A change is coming. Catalysed by the increasingly blurry distinctions between production and performance, finessed by social media savvy and – it could be argued – inspired by the underground crews seen in genres like hip-hop and grime, DJ collectives are now a powerful force within music in 2016. With an emphasis on group identity rather than individual stars, these groups are re-injecting fun, a sense of community and a dose of DIY into a dance music culture that was, after all, founded on these very principles. There’s no mainstream target audience and no requirement to get those first few key EPs out, just bars and living rooms everywhere with a handful of people jamming on the decks. But there’s more to a collective than having fun; by forming an alliance with a collective, or creating their own, new artists and/or DJs are in a better position to build networks and increase visibility – all on their own terms.
If you’re starting out, why not learn from the best on one of Point Blank’s DJ courses. What’s more, the unique creative environment means you’ll be collaborating and networking with likeminded individuals – what better starting foundation for the next big collective? Until then, here’s some of the best out there right now.
Surely the most famous of the lot and arguably the outfit that brought the trend to the media’s attention. Barcelona-based Elrow is a rotating party that’s represented internationally but is perhaps best known for its Ibiza and – more recently, London and Croatia parties. A curious beast, Elrow started out as a collective of DJs with an emphasis on deeply daft nights with inflatables, glitter and other dancefloor perks a world away from the usual booth frowns and dancefloor nods). The group have branched out somewhat since then – and now hire serious line-ups, not to mention releasing on their namesake record label.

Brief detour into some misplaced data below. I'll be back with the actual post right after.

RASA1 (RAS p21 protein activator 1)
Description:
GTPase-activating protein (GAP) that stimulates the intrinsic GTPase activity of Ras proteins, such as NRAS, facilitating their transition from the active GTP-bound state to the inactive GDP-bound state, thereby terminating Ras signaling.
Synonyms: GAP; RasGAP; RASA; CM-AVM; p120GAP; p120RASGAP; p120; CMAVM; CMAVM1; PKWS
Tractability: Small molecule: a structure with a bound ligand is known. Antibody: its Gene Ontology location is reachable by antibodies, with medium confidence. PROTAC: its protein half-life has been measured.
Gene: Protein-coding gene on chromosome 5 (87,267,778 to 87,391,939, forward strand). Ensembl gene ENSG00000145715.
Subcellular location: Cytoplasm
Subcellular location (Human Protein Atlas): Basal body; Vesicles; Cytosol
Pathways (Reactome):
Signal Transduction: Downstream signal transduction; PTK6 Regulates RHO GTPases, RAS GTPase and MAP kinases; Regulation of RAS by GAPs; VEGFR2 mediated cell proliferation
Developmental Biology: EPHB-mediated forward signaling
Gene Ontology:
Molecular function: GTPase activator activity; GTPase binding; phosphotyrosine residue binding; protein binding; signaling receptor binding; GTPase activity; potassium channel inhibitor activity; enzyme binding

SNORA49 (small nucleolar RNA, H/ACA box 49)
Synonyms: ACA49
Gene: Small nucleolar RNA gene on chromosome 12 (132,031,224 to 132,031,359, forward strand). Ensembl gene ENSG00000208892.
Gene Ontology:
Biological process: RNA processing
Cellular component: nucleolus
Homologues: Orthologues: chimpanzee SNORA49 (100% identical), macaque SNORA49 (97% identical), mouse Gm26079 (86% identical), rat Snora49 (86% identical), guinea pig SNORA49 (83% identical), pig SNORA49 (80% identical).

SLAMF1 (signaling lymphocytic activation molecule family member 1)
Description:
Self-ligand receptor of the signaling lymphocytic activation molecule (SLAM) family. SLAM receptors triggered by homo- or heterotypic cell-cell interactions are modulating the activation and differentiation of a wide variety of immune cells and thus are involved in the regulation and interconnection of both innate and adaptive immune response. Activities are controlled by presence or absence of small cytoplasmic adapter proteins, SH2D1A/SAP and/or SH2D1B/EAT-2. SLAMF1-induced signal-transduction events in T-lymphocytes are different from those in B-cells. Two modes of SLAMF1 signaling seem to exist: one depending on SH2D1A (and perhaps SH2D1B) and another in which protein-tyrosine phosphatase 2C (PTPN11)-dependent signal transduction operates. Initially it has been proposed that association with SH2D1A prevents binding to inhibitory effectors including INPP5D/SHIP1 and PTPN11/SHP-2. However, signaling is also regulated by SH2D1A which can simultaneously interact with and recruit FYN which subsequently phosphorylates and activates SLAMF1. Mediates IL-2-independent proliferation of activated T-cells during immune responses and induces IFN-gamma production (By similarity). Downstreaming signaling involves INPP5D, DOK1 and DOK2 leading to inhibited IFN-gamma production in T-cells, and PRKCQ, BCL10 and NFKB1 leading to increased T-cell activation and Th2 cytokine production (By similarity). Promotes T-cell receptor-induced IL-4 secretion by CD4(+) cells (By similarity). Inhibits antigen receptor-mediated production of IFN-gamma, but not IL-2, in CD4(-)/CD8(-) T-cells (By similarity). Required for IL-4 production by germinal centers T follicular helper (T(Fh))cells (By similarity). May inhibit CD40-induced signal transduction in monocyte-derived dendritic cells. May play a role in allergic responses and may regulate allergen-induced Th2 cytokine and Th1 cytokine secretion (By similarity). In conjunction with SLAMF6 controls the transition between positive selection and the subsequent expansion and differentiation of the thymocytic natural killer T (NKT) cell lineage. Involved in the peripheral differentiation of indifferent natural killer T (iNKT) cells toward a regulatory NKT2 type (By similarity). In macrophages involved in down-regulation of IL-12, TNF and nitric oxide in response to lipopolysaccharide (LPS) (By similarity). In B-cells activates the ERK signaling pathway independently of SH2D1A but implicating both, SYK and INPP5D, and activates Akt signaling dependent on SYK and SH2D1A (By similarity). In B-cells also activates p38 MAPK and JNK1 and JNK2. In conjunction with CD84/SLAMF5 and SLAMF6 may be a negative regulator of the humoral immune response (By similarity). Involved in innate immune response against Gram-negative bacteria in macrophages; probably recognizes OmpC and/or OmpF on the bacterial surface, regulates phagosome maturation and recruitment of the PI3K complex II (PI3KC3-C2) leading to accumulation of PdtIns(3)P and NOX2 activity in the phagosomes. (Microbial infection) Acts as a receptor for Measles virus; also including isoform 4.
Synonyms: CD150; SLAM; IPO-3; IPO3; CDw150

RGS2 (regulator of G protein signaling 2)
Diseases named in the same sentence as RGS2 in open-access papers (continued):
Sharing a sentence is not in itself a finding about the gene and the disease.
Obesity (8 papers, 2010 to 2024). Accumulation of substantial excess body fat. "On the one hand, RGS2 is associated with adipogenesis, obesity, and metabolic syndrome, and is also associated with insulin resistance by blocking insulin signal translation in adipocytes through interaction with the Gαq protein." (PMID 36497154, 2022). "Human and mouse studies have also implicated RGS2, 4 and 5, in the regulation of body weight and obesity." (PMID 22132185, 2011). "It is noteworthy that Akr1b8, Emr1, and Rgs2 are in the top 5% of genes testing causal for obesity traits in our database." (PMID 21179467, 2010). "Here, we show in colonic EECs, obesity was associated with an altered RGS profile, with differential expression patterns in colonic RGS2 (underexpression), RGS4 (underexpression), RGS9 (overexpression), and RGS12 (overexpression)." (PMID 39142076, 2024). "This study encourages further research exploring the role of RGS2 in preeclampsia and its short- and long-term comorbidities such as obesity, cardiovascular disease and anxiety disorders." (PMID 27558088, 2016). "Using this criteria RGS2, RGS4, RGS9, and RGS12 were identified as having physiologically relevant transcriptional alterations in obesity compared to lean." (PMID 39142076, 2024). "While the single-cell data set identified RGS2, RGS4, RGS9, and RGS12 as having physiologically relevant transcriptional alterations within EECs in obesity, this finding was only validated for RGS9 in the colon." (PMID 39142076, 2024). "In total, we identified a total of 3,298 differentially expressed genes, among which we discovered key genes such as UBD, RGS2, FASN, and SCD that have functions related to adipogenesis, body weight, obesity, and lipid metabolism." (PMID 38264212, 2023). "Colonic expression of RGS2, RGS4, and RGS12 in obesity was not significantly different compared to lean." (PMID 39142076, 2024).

Brit-based Abode push a tech house sound, but swap black t shirts and shuffling for a deeply house party-esque vibe. The outfit have recently moved to Sankeys Ibiza for the summer where, building on the same principles as Elrow, they’ve started slowly but surely injecting headliners into their superclub residency – but their followers and own marketing show retain an emphasis on the founding members and their own journeys.
Another UK name and a newer one at that. Regression Sessions started out aimed squarely at students: think all the fancy dress, cheap shots and general buzz of your favourite uni night yet combined with a no-nonsense, house, techno and bass-heavy agenda. Now the night looks poised to take things up a notch, moving out of the student sphere and into more London centric parties and their affiliate crowds. Interestingly, Regression sessions appear more intent on growing their own residents into ‘names’ on their own account. So they’re not booking major headliners, they’re planning on creating them instead…
You could write an entire article on the rise of female DJ collectives rallying against the bro-heavy nature of many local music communities (see a brilliant article on the situation here, and our own here). Amongst the best of the bunch are Sister. It’s not a party or a label but a virtual platform with members from NYC, London, Paris, Mexico City, Tokyo, Copenhagen, Berlin and elsewhere. The group make use of private forums and emails to communicate and the popular podcast mixes are electronic, but broad in genre.
Is it a radio station or an artist collective? Radar Radio has managed to take the eclectic elements of NTS and the brand-before-band vibe of RinseFM (the management of both had a helping hand in Radar’s foundation). It’s ostensibly a London based radio station, but with ever more club and pop-up takeovers, an in-house media team and a real emphasis on finding and actively training their own talent, Radar Radio is as much a collective as a radio platform. What’s more, the founder, Ollie Ashley, studied Radio Production (part of the Radio Broadcasting Diploma) right here at Point Blank!
If you’re feeling inspired, why not find out more about our DJ courses in London here, or, alternatively, you can speak to a course advisor or give us a call on 0207 729 4884. If you’re calling from outside of the UK, call +44 20 7729 4884.
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